Why People Deny Science

Dear Engaged Bystander: When there is scientific consensus, why do people still deny science (e.g., climate change doesn’t exist, vaccines cause autism)? 

I recently read two great articles that address this question: 
Both articles offer very interesting explorations of the science behind denial. 
 In the first article, the authors found that people believe science when it aligns with their cultural values and reject science when the results are in opposition to these core values. In their study of climate change, they found that when people believe in individualist values with strong support for business and industry, they are 70% less likely to believe in climate change than those who resent economic inequality and believe that business and industry has harmed the environment. 
In the second article, the authors found that people are less likely to believe science when it results in a loss of control and are in favor of “alternative explanations that promise to hand control back to them even if those explanations are not supported by evidence.” It is this sense of loss of control that really matters. In such situations, many people prefer to reject expert evidence in favor of alternative explanations that promise to hand control back to them, even if those explanations are not supported by evidence.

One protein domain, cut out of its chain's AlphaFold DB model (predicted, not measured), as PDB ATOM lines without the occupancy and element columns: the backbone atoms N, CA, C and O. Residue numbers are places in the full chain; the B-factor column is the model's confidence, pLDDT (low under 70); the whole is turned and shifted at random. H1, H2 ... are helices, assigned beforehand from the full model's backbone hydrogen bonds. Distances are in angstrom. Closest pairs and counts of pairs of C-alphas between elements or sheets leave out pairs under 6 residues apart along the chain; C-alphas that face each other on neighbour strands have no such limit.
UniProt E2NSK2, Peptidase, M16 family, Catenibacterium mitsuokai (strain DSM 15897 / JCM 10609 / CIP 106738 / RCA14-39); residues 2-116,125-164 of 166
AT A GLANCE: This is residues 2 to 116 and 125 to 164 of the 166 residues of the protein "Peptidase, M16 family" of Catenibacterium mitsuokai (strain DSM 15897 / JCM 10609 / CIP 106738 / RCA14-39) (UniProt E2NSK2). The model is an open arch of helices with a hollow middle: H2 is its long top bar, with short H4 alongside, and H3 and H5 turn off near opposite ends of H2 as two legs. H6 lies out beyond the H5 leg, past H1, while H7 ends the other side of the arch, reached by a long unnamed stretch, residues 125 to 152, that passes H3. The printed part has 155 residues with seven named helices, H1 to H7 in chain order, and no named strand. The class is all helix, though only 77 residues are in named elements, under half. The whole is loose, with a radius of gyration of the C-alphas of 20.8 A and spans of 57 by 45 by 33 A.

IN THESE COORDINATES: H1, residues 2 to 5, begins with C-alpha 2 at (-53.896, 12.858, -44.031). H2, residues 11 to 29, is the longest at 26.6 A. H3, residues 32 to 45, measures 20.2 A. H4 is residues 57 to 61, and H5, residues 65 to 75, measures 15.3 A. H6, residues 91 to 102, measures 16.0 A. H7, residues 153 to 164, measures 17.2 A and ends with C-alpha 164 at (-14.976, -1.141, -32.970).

“…. against emotion and anecdote, dry statements of evidence have little power. “
So why am I writing about all of this in a bystander blog? Part of the answer is that by nature, I am a nerd and just love science. But the larger answer is that these studies highlight the biases we carry when we look at difficult questions such as sexual violence and sexual violence prevention. When people deny the epidemic proportions of sexual violence, we may find that they need to deny these facts because they are threatening to their cultural values and commitments. 
Our challenge is to present the facts and the reality in a way that people can hear the truth.